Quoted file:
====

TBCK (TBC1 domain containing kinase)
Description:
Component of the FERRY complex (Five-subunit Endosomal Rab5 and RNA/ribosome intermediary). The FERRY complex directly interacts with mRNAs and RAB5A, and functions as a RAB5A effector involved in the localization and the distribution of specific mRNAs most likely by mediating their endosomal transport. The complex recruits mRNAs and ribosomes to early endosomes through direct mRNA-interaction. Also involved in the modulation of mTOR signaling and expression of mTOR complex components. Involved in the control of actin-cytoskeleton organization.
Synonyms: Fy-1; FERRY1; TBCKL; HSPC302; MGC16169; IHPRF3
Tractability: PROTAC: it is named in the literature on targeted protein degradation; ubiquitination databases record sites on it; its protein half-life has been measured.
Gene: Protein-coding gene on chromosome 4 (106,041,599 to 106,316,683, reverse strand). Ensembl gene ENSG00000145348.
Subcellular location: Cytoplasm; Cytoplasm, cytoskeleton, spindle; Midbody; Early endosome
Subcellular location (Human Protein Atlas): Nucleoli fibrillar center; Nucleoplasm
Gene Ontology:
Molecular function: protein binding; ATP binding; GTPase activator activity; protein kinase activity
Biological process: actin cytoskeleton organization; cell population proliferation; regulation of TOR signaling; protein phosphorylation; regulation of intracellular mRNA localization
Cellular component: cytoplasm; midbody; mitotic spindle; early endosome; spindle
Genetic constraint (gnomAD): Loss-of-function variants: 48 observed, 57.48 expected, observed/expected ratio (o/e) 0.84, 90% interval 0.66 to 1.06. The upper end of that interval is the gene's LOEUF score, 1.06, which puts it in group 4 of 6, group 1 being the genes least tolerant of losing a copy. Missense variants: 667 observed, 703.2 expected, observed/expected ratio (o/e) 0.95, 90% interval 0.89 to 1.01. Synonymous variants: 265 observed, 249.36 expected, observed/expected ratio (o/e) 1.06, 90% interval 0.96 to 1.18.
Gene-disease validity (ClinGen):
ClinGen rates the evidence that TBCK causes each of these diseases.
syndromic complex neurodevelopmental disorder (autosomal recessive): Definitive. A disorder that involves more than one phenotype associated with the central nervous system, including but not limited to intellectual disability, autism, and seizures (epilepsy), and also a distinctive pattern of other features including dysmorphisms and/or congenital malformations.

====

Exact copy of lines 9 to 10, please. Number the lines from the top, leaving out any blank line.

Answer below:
Gene Ontology:
Molecular function: protein binding; ATP binding; GTPase activator activity; protein kinase activity